“There was, in my view, an unwritten contract with the reader that the writer must honour … The invented had to be as solid and as self-consistent as the actual.”

As a moderator, it’s always interesting to predict the reactions of our Brown Baggers. Ian McEwan is a popular author as well as a critical darling. He has been nominated for the Man Booker prize six times, winning in 1998 for Amsterdam. General reviews of Sweet Tooth, the group’s selection for November, were positive, although a few critics noted that it was not McEwan’s finest work. Our group mostly fell along the lines of the latter reviewers, noting the lack of depth in characterization and problems with the voice of the female narrator. When compared to some of the author’s earlier books, Sweet Tooth fell flat for some readers. Group members instead recommended Atonement, Saturday, and Solar as other books by McEwan to try.

Some group members did note that McEwan did succeed capturing a certain bleak atmosphere, demonstrating the not-so-glamorous side of espionage. It was also interesting to see that along with earlier 2013 Brown Bag reads The Sense of an Ending and American Pastoral, this book tackled some of the same questions and reflections on age, memory, relative truth, and the purpose and power of fiction.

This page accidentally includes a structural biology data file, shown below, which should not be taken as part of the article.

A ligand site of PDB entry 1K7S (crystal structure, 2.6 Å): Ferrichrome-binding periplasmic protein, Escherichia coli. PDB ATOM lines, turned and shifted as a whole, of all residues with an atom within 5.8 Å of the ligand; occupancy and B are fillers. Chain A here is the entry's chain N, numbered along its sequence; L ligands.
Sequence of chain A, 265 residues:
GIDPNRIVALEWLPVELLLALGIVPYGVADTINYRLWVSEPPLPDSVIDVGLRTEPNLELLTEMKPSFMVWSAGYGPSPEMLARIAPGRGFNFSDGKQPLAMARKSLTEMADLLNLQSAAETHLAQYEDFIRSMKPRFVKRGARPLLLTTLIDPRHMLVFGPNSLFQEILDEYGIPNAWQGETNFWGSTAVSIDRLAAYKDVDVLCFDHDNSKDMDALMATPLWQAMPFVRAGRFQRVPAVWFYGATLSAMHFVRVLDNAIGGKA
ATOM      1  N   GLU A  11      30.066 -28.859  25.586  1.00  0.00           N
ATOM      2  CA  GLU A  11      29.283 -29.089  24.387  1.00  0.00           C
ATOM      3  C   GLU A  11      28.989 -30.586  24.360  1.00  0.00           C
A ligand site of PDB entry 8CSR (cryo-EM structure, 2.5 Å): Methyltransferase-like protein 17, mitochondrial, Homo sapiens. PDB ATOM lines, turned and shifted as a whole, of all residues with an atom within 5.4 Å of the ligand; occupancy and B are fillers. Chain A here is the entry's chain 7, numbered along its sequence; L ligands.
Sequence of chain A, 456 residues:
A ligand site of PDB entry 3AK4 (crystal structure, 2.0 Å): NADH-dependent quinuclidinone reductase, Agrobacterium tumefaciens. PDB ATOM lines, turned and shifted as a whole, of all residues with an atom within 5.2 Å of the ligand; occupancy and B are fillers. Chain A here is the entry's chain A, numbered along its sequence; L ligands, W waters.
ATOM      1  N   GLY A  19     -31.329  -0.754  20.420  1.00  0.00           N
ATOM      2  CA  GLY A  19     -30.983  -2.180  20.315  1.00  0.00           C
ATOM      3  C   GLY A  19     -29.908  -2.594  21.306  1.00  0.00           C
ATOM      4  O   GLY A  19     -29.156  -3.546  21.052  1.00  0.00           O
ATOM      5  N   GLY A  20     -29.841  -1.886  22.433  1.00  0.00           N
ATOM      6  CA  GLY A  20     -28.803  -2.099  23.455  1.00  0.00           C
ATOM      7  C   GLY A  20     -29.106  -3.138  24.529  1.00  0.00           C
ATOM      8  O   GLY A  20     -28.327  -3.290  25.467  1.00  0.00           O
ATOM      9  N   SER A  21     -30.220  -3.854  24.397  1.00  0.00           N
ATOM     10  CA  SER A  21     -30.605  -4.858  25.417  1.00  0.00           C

Group members also discussed a few authors who were more successful in subverting narrative expectations or capturing the grim details of spying without losing the reader’s interest. Of course, whenever spy novels are the topic at hand, John Le Carré must be mentioned — try one of his classics, The Spy Who Came In From the Cold. Another title that many group members championed was Code Name Verity by Elizabeth Wein.

Agree or disagree with the Brown Baggers? Share your thoughts in the comments below! Make sure to join us December 19 at noon to pick the bulk of our 2014 selections — check out the JMRL wiki to see reading lists from past years.

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